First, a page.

Chum’s Club at the Ritz on Saturday morning, Flash Gordon and his dreaded enemies but he always won in the end.


There was a dirty smelly clay works opposite the library called Soho Mills, what a grim place that was.

Just along the road was Holdridge’s confectioners, our mum used to call in there once in a while and we had a cream horn as a special treat.

The Station Hotel was a bit rough and tumble as I remember, they knocked it down when they built the underpass.

On the opposite corner was the Sentinel office staffed by a very serious man.

Hall’s jewellers was near to Lymer & Bossons stationers shop.

Hall’s was where we purchased the engagement ring and then the wedding rings years later.

My wife, or girlfriend as she was then worked in Woolworth’s, that was when the counters were chest high and the manager Mr Moore, was very strict.

Forrester’s hardware shop in Wesley Street was full of all those bits and pieces you needed for your home and kitchen.

Farr’s Ironmongers was next door to where Mr Big Deal’s is now.

Talk about the four candles sketch in the Two Ronnies, it was just like Billy Poole’s shop in Goldenhill.

Originally Mr Big Deal’s store was Taylor’s supermarket and before that it was a potbank with a weighbridge at the front

Roundwell Street and The Haymarket was the site of Tunstall’s first supermarket Cee n Cee.


Can you remember the Chinese laundry on the corner of Keeele Street and High Street?

It was a genuine laundry the likes of which you will never see again in this day and age.

My uncle and granddad used to take their shirt fronts and collars there to be washed and starched.


Tower Square used to have bus stops in the middle and the buses went around the clock tower and went either to the left or right of the island according to their destination.

Lloyds-TSB was just the Trustees Savings Bank previously, people used to have money stopped out of their wages or they took it in religiously on a Friday afternoon to save for their holidays.

The only problem was, the bank didn’t like you taking it out even for your holiday in Potter’s Fortnight.


The MEB and the Gas Board both had shops in the town and both of them charged high rates of interest if you had something on hire purchase.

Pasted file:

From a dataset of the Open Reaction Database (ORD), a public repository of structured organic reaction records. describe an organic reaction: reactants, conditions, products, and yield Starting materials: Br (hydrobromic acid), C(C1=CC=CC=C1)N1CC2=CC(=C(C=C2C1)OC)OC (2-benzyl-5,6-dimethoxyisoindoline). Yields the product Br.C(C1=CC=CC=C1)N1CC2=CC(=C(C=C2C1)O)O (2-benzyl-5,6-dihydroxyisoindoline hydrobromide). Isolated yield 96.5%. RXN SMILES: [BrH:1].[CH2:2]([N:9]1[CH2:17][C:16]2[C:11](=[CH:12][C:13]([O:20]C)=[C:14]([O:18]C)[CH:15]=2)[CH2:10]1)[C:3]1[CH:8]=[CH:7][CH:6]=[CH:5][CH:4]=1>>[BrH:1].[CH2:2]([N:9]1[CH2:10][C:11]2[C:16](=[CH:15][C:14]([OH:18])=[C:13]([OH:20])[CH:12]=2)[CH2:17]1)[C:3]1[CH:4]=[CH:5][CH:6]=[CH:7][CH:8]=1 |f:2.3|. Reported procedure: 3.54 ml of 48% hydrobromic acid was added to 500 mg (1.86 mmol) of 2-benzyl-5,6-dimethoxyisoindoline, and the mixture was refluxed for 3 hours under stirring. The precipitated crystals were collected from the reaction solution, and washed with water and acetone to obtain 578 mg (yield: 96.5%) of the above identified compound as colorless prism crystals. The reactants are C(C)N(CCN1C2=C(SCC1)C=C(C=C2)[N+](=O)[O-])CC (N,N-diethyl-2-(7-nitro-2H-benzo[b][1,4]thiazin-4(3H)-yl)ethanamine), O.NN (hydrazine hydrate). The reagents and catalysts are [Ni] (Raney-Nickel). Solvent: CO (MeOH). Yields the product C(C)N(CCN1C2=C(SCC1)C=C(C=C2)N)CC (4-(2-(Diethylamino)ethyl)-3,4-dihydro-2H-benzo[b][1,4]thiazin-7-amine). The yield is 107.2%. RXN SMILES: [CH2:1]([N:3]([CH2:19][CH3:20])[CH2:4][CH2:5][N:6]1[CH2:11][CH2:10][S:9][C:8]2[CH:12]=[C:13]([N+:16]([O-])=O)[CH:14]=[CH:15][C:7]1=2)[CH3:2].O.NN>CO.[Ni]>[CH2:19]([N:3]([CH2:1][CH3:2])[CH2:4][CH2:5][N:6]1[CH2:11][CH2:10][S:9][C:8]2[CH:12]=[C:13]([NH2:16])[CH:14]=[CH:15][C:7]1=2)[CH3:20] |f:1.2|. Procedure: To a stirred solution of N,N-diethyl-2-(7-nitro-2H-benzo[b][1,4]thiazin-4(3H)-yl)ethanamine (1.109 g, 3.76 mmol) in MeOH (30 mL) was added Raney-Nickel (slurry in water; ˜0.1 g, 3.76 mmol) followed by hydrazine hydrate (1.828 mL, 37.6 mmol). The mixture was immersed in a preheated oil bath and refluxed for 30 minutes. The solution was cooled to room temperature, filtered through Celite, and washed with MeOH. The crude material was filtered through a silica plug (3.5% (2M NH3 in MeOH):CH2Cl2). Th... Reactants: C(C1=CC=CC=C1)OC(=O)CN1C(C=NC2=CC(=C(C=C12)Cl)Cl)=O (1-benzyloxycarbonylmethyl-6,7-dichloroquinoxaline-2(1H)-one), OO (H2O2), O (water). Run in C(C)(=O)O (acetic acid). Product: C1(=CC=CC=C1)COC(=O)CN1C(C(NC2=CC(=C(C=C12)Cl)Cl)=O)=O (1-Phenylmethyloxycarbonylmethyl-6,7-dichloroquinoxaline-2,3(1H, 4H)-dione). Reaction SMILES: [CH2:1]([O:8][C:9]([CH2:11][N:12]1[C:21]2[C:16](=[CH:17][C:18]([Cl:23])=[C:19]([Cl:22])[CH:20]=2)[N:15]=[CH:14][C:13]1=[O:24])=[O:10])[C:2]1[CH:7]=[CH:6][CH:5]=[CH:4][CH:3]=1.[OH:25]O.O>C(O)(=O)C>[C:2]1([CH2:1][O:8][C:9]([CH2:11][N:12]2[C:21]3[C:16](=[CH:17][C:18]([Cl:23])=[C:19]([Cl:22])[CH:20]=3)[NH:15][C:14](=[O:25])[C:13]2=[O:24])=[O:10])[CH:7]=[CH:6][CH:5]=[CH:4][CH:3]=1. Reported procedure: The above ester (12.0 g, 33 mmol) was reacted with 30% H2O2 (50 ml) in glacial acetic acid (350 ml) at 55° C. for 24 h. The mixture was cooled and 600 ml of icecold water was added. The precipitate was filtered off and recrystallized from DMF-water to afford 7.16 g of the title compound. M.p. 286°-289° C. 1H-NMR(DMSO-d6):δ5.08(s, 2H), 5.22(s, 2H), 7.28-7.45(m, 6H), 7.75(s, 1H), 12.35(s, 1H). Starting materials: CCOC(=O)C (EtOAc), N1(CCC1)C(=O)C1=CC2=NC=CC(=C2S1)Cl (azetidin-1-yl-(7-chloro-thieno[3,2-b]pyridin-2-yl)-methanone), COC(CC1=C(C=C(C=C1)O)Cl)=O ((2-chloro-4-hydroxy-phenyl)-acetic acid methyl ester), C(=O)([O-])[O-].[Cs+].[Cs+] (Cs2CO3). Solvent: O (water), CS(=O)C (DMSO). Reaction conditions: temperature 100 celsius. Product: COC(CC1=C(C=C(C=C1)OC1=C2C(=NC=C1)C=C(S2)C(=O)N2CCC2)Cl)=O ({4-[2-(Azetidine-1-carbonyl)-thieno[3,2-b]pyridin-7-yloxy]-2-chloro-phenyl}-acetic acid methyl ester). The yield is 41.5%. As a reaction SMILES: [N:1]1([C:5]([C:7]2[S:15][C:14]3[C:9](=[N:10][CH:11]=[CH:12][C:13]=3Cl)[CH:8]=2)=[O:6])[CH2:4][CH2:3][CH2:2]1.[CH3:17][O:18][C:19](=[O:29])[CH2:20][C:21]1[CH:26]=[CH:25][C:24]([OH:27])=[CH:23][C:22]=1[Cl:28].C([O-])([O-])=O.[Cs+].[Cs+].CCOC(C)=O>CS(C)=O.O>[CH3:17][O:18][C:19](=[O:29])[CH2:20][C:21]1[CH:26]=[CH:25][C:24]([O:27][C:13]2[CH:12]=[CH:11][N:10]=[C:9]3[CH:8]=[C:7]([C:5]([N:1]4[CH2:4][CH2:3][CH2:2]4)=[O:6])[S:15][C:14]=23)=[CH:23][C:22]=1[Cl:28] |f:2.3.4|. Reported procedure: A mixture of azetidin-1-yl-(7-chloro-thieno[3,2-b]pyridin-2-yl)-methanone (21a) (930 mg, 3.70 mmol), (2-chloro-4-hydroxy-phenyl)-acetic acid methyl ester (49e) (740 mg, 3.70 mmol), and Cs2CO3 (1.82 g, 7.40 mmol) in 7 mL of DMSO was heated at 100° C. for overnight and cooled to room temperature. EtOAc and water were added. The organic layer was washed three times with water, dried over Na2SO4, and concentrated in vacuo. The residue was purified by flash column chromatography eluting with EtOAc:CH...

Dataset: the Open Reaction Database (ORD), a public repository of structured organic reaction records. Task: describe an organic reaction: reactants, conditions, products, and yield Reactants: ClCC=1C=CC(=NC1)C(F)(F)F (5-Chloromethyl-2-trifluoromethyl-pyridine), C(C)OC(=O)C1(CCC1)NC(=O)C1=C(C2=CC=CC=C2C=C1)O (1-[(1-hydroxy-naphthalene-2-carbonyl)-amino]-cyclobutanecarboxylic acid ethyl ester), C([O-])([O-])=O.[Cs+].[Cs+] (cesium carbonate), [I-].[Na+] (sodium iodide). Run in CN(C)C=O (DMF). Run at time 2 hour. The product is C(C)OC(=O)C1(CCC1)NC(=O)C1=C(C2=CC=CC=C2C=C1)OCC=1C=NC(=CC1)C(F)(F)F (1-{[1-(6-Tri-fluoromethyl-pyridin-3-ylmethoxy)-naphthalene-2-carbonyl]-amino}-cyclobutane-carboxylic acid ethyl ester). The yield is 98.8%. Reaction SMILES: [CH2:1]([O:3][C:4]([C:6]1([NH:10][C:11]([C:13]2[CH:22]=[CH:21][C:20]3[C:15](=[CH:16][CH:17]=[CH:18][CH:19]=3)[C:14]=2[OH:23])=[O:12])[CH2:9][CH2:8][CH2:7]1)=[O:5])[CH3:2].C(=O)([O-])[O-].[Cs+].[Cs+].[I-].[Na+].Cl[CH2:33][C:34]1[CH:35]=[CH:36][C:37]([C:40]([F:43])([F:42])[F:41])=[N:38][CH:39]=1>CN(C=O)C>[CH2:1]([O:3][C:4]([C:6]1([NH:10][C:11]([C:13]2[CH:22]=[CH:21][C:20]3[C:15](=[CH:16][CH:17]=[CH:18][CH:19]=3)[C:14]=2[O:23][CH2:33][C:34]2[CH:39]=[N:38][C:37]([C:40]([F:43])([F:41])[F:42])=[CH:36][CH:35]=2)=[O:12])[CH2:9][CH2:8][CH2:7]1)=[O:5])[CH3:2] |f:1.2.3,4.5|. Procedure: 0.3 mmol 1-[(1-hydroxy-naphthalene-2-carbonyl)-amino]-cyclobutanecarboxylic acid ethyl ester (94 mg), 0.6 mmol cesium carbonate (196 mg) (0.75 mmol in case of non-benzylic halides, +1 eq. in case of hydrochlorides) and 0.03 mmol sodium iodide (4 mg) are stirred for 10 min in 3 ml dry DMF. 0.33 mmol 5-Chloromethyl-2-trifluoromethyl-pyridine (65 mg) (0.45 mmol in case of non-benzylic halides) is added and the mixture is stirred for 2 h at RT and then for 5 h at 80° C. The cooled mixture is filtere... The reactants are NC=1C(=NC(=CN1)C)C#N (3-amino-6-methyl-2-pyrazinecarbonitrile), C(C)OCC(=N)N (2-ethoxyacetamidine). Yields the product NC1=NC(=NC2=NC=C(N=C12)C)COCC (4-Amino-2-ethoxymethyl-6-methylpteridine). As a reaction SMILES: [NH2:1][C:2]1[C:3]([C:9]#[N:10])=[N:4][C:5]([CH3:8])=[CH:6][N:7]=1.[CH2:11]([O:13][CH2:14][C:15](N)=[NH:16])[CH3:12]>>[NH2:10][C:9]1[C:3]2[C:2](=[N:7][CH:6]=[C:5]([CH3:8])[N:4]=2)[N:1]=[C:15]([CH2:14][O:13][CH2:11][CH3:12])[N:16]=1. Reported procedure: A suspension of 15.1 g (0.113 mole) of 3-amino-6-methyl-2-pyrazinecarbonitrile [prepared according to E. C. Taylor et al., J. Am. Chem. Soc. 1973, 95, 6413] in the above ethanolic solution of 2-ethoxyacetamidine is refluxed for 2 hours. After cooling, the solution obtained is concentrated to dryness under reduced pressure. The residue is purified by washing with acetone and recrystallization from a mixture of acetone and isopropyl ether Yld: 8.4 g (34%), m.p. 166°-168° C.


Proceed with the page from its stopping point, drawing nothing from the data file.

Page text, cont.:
There wasn’t a lot you could do about it because the likes of Curry’s and Comet weren’t as popular yet although Cadman’s and Otet’s electrical shops were present in the town.

Rumbelows appeared after they bought out Cadman’s.


Alcock’s cycles, Hubank’s fruit shop, Askey’s fishmongers, Oakes furniture store, Oakes & Hulme, Emannuel’s Café Continental, James chip shop, Burtons, Dorothy Perkins, Turner’s Shoes, Leek & Westbourne Building Society, North Staffs decorators, Webb’s fruiterers, Home & Colonial, Boot’s chemist and Greengates Photography to mention just a few.


Banks were plentiful, Lloyds, Midland, Barclays, TSB, National Westminster and possibly the National provincial.


How many cinemas do you want, Barber’s Palace, The Ritz and The Regent, is three enough for you?

Barber’s Palace is now demolished and a block of flats is in its place.

The Ritz has been a bingo hall for years now.

The Regent cinema became a disco called the Golden Torch and it is allegedly the birthplace of Northern Soul which eventually moved and established itself in Wigan.


No DIY stores yet either but in the seventies a chap named Jim opened a shop in the Square where you could buy plywood, hardboard, screws, nails and hinges etcetera.


Just think of all the potbanks in the town, William Adams, Grindley’s, Meakin’s, Johnson Alex, Ridgway’s, Booth’s, Johnson’s & Richard’s Tiles and many more.


I’m not even going to try to list the pubs I’ll leave that up to anyone who wants to volunteer.


This is just scraping the surface of the traders list for the town in the fifties and sixties, I’m sure that those of you out there can triple the list very easily.


David Wood